• Set up dedicated institutions for road safety and allocate funding;
• Ensure comprehensive data collection and reporting mechanisms on road safety incidents and trends;
• Develop and adopt a Non-Motorised Transport Policy;
• Develop and adopt Non-Motorised Transport Design Guidelines;
• Ensure air quality monitoring takes place in all main cities;
• Develop vehicle emission standards and suitable inspection and testing;
• Develop vehicle import regulations at both regional and national levels, based on either vehicle age, mileage or emissions;
• Develop regulations for the adoption of cleaner fuels – especially low sulphur fuels – at a national level;
• Undertake a country-level fuel economy analysis and develop a national level policy to improve fuel economy;
• Develop a national policy on sustainable urban transport;
• Develop integrated transport plans with a specific focus on multi-modal transport; and
• Undertake an assessment and develop a national policy on mass-transit systems.

In addition to these specific actions, Ministers identified four supporting activities that were considered critical: data generation and monitoring; ensuring adequate financing of not only infrastructure, but also institutions; capacity building; and advocacy, championing and awareness-raising for sustainable transport principles.

The ASTF Action Framework is an important milestone, in that it represents a number of “firsts”. It is the first time in Africa that three key components of sustainability in transport – safety, emissions and infrastructure – have been brought together in a holistic framework. It also marks the first time that Transport and Environment ministers from around Africa have met to jointly discuss sustainable transport, as well as the first time that sustainable transport has been identified as a priority for Africa by the very policy makers in a position to effect change.

Implementation of the Action Framework will require concerted action on the part of governments around Africa, as well as some commitment of resources to meet the key priority actions enumerated above. Implementation is being supported by partners, including the United Nations Environment Program, the World Bank and the Africa Transport Policy Program (SSATP), who also collaborated in support of the Nairobi conference; however, resources are scarce compared with needs. Given the scale of the range of needs facing the continent over the next several years and decades, and the reality that billions, if not trillions, of dollars of investment will flow in the sector in response to these needs, it is critical that the relatively modest agenda identified in the Action Framework be implemented as extensively and as quickly as possible, to make sure that the investment to follow be done sustainably, and that future generations not be locked into unsustainable patterns and pathways.

Beyond the Action Framework, Ministers and technical experts alike at the ASTF meeting identified the need for more permanent and ongoing discussions about sustainable transport at a continental level, possibly and ideally within the rubric of the African Union. This expression of need should be welcomed by all who work on transport in Africa, not only because it reflects a recognition of the seriousness of the issue, but also because it may signal newfound interest in integrating sustainable transport into the policy development process.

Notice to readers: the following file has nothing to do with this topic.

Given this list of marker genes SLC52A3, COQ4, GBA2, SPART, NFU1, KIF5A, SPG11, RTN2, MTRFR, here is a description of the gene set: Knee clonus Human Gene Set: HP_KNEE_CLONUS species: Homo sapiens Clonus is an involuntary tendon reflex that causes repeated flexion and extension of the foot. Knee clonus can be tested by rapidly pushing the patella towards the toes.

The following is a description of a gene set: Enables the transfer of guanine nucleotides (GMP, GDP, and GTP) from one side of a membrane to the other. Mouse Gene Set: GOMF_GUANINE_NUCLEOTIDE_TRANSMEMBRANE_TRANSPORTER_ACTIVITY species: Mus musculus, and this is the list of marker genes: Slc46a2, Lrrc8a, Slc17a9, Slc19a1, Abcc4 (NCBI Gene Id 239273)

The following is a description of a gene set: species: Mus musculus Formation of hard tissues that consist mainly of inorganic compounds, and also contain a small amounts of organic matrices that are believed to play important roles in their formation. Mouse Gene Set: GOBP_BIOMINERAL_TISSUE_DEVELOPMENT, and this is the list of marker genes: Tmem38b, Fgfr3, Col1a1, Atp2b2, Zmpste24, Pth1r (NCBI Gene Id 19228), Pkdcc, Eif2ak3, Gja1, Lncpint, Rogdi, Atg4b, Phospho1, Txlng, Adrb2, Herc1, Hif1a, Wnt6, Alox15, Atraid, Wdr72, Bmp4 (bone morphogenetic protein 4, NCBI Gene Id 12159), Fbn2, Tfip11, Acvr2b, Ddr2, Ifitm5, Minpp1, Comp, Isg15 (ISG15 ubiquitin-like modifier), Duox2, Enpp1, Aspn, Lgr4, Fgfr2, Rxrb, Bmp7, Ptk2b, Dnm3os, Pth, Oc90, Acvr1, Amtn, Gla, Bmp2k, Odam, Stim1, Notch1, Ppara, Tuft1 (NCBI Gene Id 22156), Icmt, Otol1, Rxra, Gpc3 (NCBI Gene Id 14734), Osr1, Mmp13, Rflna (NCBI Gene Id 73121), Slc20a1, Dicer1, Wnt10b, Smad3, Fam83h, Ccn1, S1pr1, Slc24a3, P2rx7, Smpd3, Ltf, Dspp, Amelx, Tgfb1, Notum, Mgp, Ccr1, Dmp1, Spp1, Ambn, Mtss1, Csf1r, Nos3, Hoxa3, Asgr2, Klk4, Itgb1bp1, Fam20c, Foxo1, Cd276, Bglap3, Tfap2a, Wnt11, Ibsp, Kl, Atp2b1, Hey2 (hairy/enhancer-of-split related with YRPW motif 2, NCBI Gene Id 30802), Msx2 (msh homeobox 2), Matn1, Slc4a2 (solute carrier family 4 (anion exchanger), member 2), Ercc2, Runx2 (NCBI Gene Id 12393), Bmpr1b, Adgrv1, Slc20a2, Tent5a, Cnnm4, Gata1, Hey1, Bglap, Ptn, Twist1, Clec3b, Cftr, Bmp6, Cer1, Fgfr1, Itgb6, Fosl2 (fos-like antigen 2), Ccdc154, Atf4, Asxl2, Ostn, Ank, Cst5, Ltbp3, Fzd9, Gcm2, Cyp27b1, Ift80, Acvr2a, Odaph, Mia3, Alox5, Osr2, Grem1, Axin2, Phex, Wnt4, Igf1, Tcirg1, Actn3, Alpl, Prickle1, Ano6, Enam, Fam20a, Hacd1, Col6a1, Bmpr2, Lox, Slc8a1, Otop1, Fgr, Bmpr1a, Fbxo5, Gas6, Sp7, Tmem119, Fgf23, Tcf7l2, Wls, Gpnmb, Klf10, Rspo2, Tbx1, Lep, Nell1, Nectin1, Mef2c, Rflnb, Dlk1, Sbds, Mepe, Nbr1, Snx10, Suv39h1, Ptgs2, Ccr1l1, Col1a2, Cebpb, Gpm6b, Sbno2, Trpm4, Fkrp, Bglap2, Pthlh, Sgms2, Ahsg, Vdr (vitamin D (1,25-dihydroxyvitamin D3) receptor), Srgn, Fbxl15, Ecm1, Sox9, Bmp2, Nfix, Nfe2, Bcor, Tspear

Here, the key area of focus needs to be on the word at the core of the concept, namely sustain – what is it that transport policy, investments and measures should be helping to sustain? The ASTF Action Framework makes an important start, identifying – through its three priority areas of road safety, vehicle emissions and energy efficiency, and accessibility and sustainable infrastructure – three dimensions, or values to be sustained or preserved over time: accessibility itself (the core objective of transport as a sector in the first place), human life and health, and resources.

But there are other dimensions of sustainability that might also merit consideration in a comprehensive sustainable transport framework going forward. These include sustaining or preserving: affordability, economic value of assets, social cohesion, and the ability of future generations to make viable choices. The desire expressed by Ministers and technical experts to continue to discuss sustainable transport in a continent-wide framework through an ASTF follow-up, means that there will be further opportunities for evolving an even more comprehensive and development-oriented understanding of sustainable transport for Africa.

The timing for the adoption of the Africa Sustainable Transport Action Framework could not be more appropriate. This month, the UN General Assembly is adopting the Sustainable Development Goals, the framework that will shape the global development agenda for the next 15 years. An analysis by the Sustainable Low Carbon Transport Partnership (SLOCAT) of the draft SDG framework that has been largely adopted by UN negotiators in August found that sustainable transport is directly linked to 10 of the 17 enumerated goals, and impacts 17 of the 169 specific targets. As the world’s focus shifts from preparation and negotiation of the SDGs to implementation, regional frameworks providing sectoral guidance, such as the ASTF Action Framework, will take on increasing importance.

Written by

Roger Gorham is a transport economist and urban development specialist with the World Bank, with over 20 years of experience in urban transport, land-use, air quality and climate change. His current portfolio centres on Africa, having worked on urban transport projects in Lagos, Addis Ababa and Nairobi. He also works extensively with the Africa Transport Policy Program (SSATP) on urban transport and sustainability policy. He leads efforts on behalf of the Bank and SSATP, in concert with the United Nations Environment Program and others, supporting the development of an Africa Sustainable Transport Forum, which had its inaugural meeting in October 2014.